A Note on the Way I’ve Divided the Book into Sections
(Don’t read this bit if you don’t feel a need to)
About 800 years ago, an Archbishop (Stephen Langton) divided the bible into chapters and verses for an easy way to find parts of the bible.  We need to be aware that these, along with the mini titles, paragraph divisions, and study notes, were not from God as part of the bible He gave us.  People have added them for various reasons, some good and some bad, but we can use them as long as we don’t let them influence our understanding in a way that misses what the bible is really saying.  

The way I’ve divided Revelation up is meant to be a way that helps people get a handle on this book which can come across as a right mess of imagery and symbols.  My way is only one way, but I think it will help draw attention to the useful bits.

Thursday, August 5, 2010

Isaiah Chapter One (and a bit of chapter two)

Isaiah Chapter One 
(1) The vision of Isaiah the son of Amoz, which he saw concerning Judah and Jerusalem in the days of Uzziah, Jotham, Ahaz, and Hezekiah, kings of Judah.

Time period:  740-700 BC (2Kings chapters 15 to 20)
Historical context:  Israel was in decline at this stage of history, heading towards the end of the era of the Kings of the Northern Kingdom (Israel).  People of the Northern Kingdom increasingly ignored God’s command and each person did what was right in his own eyes.  God raised up Assyria to take Israel into captivity as judgment for their sin.  The Northern kingdom never truly repented.  In New Testament times we see the Northern Kingdom still doing its own thing and not even considered part of Israel by the New Testament writers, e.g. Samaria: woman at the well (John 4), Canaanite woman (Matthew 15:21-28)
Intended Audience:  Judah – the Southern Kingdom.  Referred to as the “Daughter of Zion” (Zion being Jerusalem)
Major Themes: Call to repentance and warning of coming judgement yet Isaiah is not meant to convince them to repent but to preach knowing they won’t repent (Isaiah chapter 6)
Points of interest:  Judah as a fraction of all Israel parallels the true children of Abraham who are circumcised of heart, i.e. not all Jews were saved, but only those who had been born again.  Judah is often seen as more special in scripture.

(2)  Hear, O heavens, and give ear, O earth; for the LORD has spoken: "Children have I reared and brought up, but they have rebelled against me.  (3)  The ox knows its owner, and the donkey its master's crib, but Israel does not know, my people do not understand."  (4)  Ah, sinful nation, a people laden with iniquity, offspring of evildoers, children who deal corruptly! They have forsaken the LORD, they have despised the Holy One of Israel, they are utterly estranged.  (5)  Why will you still be struck down? Why will you continue to rebel? The whole head is sick, and the whole heart faint.  (6)  From the sole of the foot even to the head, there is no soundness in it, but bruises and sores and raw wounds; they are not pressed out or bound up or softened with oil.  (7)  Your country lies desolate; your cities are burned with fire; in your very presence foreigners devour your land; it is desolate, as overthrown by foreigners.  (8)  And the daughter of Zion is left like a booth in a vineyard, like a lodge in a cucumber field, like a besieged city.  (9)  If the LORD of hosts had not left us a few survivors, we should have been like Sodom, and become like Gomorrah.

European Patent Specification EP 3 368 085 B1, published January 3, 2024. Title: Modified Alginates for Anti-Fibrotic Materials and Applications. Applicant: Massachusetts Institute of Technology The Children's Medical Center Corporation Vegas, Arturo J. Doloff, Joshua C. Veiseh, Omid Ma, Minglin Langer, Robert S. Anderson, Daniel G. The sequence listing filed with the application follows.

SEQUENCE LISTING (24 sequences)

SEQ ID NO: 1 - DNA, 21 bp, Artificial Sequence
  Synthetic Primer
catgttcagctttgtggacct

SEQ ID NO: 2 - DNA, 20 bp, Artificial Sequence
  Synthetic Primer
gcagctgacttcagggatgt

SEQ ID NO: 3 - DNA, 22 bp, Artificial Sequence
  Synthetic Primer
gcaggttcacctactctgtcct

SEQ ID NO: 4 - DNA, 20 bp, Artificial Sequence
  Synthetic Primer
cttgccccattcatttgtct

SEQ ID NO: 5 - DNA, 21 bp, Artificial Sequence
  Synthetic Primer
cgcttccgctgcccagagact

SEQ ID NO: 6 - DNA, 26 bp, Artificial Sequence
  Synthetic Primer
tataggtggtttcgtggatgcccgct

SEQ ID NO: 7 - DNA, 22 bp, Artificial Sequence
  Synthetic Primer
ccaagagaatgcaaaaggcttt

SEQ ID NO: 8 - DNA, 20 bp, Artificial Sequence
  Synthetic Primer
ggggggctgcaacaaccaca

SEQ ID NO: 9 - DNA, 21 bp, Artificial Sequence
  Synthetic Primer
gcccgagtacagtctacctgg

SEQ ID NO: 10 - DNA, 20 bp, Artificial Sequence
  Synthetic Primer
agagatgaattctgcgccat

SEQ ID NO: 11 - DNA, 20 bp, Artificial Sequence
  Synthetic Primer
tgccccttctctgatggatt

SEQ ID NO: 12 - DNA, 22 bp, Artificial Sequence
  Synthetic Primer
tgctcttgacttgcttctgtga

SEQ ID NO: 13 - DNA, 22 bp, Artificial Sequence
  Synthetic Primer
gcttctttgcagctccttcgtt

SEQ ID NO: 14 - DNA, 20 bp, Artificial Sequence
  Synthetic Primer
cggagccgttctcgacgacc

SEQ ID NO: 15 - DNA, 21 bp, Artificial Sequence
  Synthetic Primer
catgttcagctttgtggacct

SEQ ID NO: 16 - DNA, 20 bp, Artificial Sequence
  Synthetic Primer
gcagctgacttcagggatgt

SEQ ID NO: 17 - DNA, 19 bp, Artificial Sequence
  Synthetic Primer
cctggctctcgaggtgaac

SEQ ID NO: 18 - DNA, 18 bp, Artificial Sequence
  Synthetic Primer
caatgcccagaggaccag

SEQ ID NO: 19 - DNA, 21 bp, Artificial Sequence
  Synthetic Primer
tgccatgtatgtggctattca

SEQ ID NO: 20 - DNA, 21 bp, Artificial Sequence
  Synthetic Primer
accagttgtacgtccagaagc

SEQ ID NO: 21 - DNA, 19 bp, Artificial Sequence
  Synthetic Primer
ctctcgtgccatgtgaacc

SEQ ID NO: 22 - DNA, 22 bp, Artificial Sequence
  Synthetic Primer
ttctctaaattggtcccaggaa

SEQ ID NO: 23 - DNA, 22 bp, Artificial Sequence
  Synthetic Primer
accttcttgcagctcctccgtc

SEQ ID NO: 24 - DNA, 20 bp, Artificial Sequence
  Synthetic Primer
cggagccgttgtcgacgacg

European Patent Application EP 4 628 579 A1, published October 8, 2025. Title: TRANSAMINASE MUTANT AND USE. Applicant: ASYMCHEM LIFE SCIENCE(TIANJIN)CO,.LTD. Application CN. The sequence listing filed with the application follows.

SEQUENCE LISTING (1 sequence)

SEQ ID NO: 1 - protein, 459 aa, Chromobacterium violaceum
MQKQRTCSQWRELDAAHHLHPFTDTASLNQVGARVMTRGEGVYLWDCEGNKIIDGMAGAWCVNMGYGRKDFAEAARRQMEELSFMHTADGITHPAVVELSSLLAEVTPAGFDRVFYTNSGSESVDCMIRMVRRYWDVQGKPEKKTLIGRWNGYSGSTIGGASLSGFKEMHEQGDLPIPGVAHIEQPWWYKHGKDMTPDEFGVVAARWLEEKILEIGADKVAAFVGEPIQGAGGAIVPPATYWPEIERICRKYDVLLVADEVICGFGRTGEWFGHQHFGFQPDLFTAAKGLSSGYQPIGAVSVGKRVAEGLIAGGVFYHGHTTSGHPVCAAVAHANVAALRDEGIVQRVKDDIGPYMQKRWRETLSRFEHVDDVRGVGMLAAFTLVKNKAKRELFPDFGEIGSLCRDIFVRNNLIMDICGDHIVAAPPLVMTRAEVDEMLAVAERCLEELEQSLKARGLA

V2 – Isaiah calls on the heavens and the earth to bear witness to what the Lord has said regarding Judah.
V3 – The people are worse than a dumb ox because even the dumb animal knows who it belongs to and where it lives.
V4 – Their ancestral heritage may as well be from sinful man and not from the Lord because they are estranged from Him.
V5,6 – They are like a man who has become (or is rapidly becoming) terminally ill with sickness in his entire body that was not treated.  Oil was used for medicinal purposes.
V7,8 – Still figurative speech (hence the use of “like” regularly).  This is speaking of their spiritual desolation with foreign gods and customs.  The physical desolation is to come if they don’t repent, and it has already come to the North.  The booth and the lodge speak of being cut off from everything, cut off from the nations and settlements around them.  There is no help available.
V9 – Yet God has kept some amongst all those who have rebelled and has stopped such complete spiritual destruction and iniquity as was in Sodom.
Without getting into specifics, Isaiah is telling Judah they are sinful and spiritually dead.
Is this a picture of the church today?

(10)  Hear the word of the LORD, you rulers of Sodom! Give ear to the teaching of our God, you people of Gomorrah!  (11)  "What to me is the multitude of your sacrifices? says the LORD; I have had enough of burnt offerings of rams and the fat of well-fed beasts; I do not delight in the blood of bulls, or of lambs, or of goats.  (12)  "When you come to appear before me, who has required of you this trampling of my courts?  (13)  Bring no more vain offerings; incense is an abomination to me. New moon and Sabbath and the calling of convocations-- I cannot endure iniquity and solemn assembly.  (14)  Your new moons and your appointed feasts my soul hates; they have become a burden to me; I am weary of bearing them.  (15)  When you spread out your hands, I will hide my eyes from you; even though you make many prayers, I will not listen; your hands are full of blood.